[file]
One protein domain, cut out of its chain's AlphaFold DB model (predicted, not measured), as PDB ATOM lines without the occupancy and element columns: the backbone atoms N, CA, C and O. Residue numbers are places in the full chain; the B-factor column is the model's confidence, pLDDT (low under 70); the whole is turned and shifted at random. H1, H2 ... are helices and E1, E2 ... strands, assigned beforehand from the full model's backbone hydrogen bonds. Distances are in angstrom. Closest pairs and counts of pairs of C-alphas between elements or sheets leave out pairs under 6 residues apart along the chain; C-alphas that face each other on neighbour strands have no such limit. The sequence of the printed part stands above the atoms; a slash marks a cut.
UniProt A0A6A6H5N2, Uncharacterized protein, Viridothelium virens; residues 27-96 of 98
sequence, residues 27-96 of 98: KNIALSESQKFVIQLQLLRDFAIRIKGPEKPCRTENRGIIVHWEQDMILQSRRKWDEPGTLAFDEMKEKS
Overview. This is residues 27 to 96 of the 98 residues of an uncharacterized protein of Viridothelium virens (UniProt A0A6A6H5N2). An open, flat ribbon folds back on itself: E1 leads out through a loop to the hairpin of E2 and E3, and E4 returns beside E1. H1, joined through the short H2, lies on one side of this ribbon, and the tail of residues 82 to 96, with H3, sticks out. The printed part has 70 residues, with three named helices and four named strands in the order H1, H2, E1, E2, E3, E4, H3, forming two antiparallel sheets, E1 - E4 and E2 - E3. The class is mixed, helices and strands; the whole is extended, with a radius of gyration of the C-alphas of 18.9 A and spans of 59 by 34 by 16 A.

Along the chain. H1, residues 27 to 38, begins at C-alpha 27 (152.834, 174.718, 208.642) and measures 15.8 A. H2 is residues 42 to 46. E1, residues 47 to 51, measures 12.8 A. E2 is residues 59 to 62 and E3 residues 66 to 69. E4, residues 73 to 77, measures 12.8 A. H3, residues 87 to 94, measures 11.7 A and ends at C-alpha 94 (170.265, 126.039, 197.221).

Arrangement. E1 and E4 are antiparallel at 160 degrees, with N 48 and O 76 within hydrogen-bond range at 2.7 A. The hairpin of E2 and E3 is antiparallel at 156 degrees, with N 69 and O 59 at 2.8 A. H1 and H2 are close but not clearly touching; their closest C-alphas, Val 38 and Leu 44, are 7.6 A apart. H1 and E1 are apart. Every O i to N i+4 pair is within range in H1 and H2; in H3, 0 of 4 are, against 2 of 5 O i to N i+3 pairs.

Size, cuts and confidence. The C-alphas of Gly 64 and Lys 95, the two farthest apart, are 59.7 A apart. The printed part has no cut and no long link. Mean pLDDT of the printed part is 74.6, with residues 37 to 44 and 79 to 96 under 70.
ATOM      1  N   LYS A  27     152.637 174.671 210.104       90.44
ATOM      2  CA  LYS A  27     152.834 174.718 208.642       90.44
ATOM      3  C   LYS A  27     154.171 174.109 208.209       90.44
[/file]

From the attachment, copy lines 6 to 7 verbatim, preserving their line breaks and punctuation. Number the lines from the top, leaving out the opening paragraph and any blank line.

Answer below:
Size, cuts and confidence. The C-alphas of Gly 64 and Lys 95, the two farthest apart, are 59.7 A apart. The printed part has no cut and no long link. Mean pLDDT of the printed part is 74.6, with residues 37 to 44 and 79 to 96 under 70.
ATOM      1  N   LYS A  27     152.637 174.671 210.104       90.44